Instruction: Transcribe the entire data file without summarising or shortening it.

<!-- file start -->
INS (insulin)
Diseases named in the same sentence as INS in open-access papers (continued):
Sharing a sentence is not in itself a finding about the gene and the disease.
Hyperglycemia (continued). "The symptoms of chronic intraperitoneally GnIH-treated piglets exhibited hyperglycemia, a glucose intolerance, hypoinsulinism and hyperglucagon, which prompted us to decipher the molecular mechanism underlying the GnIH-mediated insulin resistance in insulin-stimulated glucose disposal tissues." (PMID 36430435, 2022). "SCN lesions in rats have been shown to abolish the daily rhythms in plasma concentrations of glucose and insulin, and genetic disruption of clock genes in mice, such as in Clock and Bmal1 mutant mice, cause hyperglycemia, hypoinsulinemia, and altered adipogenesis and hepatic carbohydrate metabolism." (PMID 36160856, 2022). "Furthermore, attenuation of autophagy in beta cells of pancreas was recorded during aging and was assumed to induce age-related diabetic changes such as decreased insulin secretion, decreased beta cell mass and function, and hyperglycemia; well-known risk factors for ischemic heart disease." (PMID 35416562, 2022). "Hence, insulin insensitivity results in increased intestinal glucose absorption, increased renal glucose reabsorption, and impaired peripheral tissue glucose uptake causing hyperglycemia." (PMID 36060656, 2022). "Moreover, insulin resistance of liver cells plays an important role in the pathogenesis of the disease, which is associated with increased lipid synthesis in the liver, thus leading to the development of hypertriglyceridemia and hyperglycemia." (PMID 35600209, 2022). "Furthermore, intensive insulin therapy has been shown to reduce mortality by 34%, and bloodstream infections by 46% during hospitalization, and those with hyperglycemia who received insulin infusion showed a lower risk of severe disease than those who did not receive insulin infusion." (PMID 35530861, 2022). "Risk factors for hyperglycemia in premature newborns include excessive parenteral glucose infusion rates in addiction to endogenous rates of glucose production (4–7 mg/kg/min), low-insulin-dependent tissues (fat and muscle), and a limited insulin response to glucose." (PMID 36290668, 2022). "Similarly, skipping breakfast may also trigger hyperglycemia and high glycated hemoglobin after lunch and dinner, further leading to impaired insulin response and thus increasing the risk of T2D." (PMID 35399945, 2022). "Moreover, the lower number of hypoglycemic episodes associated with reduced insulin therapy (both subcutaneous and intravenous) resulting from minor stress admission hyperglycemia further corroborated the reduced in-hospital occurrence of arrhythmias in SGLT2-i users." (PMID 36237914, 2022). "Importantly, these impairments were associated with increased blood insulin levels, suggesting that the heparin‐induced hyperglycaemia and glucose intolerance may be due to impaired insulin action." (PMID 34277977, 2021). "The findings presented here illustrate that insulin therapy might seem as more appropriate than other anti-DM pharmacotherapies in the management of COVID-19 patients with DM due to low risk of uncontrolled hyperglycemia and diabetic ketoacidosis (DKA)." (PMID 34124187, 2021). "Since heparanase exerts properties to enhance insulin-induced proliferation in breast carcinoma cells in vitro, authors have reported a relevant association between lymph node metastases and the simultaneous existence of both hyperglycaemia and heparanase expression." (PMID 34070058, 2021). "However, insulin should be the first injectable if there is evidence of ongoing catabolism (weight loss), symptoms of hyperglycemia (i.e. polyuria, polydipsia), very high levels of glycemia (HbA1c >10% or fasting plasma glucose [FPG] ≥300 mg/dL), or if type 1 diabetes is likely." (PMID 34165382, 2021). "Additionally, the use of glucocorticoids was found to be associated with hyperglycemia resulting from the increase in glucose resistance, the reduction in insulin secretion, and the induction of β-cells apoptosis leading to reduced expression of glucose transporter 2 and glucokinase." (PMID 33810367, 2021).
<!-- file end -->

INS (insulin)
Diseases named in the same sentence as INS in open-access papers (continued):
Sharing a sentence is not in itself a finding about the gene and the disease.
Hyperglycemia (continued). "The symptoms of chronic intraperitoneally GnIH-treated piglets exhibited hyperglycemia, a glucose intolerance, hypoinsulinism and hyperglucagon, which prompted us to decipher the molecular mechanism underlying the GnIH-mediated insulin resistance in insulin-stimulated glucose disposal tissues." (PMID 36430435, 2022). "SCN lesions in rats have been shown to abolish the daily rhythms in plasma concentrations of glucose and insulin, and genetic disruption of clock genes in mice, such as in Clock and Bmal1 mutant mice, cause hyperglycemia, hypoinsulinemia, and altered adipogenesis and hepatic carbohydrate metabolism." (PMID 36160856, 2022). "Furthermore, attenuation of autophagy in beta cells of pancreas was recorded during aging and was assumed to induce age-related diabetic changes such as decreased insulin secretion, decreased beta cell mass and function, and hyperglycemia; well-known risk factors for ischemic heart disease." (PMID 35416562, 2022). "Hence, insulin insensitivity results in increased intestinal glucose absorption, increased renal glucose reabsorption, and impaired peripheral tissue glucose uptake causing hyperglycemia." (PMID 36060656, 2022). "Moreover, insulin resistance of liver cells plays an important role in the pathogenesis of the disease, which is associated with increased lipid synthesis in the liver, thus leading to the development of hypertriglyceridemia and hyperglycemia." (PMID 35600209, 2022). "Furthermore, intensive insulin therapy has been shown to reduce mortality by 34%, and bloodstream infections by 46% during hospitalization, and those with hyperglycemia who received insulin infusion showed a lower risk of severe disease than those who did not receive insulin infusion." (PMID 35530861, 2022). "Risk factors for hyperglycemia in premature newborns include excessive parenteral glucose infusion rates in addiction to endogenous rates of glucose production (4–7 mg/kg/min), low-insulin-dependent tissues (fat and muscle), and a limited insulin response to glucose." (PMID 36290668, 2022). "Similarly, skipping breakfast may also trigger hyperglycemia and high glycated hemoglobin after lunch and dinner, further leading to impaired insulin response and thus increasing the risk of T2D." (PMID 35399945, 2022). "Moreover, the lower number of hypoglycemic episodes associated with reduced insulin therapy (both subcutaneous and intravenous) resulting from minor stress admission hyperglycemia further corroborated the reduced in-hospital occurrence of arrhythmias in SGLT2-i users." (PMID 36237914, 2022). "Importantly, these impairments were associated with increased blood insulin levels, suggesting that the heparin‐induced hyperglycaemia and glucose intolerance may be due to impaired insulin action." (PMID 34277977, 2021). "The findings presented here illustrate that insulin therapy might seem as more appropriate than other anti-DM pharmacotherapies in the management of COVID-19 patients with DM due to low risk of uncontrolled hyperglycemia and diabetic ketoacidosis (DKA)." (PMID 34124187, 2021). "Since heparanase exerts properties to enhance insulin-induced proliferation in breast carcinoma cells in vitro, authors have reported a relevant association between lymph node metastases and the simultaneous existence of both hyperglycaemia and heparanase expression." (PMID 34070058, 2021). "However, insulin should be the first injectable if there is evidence of ongoing catabolism (weight loss), symptoms of hyperglycemia (i.e. polyuria, polydipsia), very high levels of glycemia (HbA1c >10% or fasting plasma glucose [FPG] ≥300 mg/dL), or if type 1 diabetes is likely." (PMID 34165382, 2021). "Additionally, the use of glucocorticoids was found to be associated with hyperglycemia resulting from the increase in glucose resistance, the reduction in insulin secretion, and the induction of β-cells apoptosis leading to reduced expression of glucose transporter 2 and glucokinase." (PMID 33810367, 2021).